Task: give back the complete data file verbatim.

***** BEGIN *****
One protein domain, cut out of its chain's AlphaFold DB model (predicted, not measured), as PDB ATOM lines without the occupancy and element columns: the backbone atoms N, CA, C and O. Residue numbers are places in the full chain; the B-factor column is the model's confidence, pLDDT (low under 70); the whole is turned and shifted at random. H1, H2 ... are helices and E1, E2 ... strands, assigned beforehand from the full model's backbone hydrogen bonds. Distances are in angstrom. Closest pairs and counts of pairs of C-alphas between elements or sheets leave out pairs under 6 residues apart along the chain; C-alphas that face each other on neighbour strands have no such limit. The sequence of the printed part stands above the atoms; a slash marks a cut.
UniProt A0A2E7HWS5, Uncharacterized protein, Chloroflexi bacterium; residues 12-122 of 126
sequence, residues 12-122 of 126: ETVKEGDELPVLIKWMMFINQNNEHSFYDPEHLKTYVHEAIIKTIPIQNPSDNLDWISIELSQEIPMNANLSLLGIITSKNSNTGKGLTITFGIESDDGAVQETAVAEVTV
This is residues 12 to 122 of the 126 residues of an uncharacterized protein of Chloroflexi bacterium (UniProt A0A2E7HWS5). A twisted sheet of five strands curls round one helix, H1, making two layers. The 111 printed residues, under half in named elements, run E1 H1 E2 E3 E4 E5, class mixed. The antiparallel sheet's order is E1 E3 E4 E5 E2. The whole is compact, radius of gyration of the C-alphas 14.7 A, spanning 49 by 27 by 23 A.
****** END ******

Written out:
One protein domain, cut out of its chain's AlphaFold DB model (predicted, not measured), as PDB ATOM lines without the occupancy and element columns: the backbone atoms N, CA, C and O. Residue numbers are places in the full chain; the B-factor column is the model's confidence, pLDDT (low under 70); the whole is turned and shifted at random. H1, H2 ... are helices and E1, E2 ... strands, assigned beforehand from the full model's backbone hydrogen bonds. Distances are in angstrom. Closest pairs and counts of pairs of C-alphas between elements or sheets leave out pairs under 6 residues apart along the chain; C-alphas that face each other on neighbour strands have no such limit. The sequence of the printed part stands above the atoms; a slash marks a cut.
UniProt A0A2E7HWS5, Uncharacterized protein, Chloroflexi bacterium; residues 12-122 of 126
sequence, residues 12-122 of 126: ETVKEGDELPVLIKWMMFINQNNEHSFYDPEHLKTYVHEAIIKTIPIQNPSDNLDWISIELSQEIPMNANLSLLGIITSKNSNTGKGLTITFGIESDDGAVQETAVAEVTV
This is residues 12 to 122 of the 126 residues of an uncharacterized protein of Chloroflexi bacterium (UniProt A0A2E7HWS5). A twisted sheet of five strands curls round one helix, H1, making two layers. The 111 printed residues, under half in named elements, run E1 H1 E2 E3 E4 E5, class mixed. The antiparallel sheet's order is E1 E3 E4 E5 E2. The whole is compact, radius of gyration of the C-alphas 14.7 A, spanning 49 by 27 by 23 A.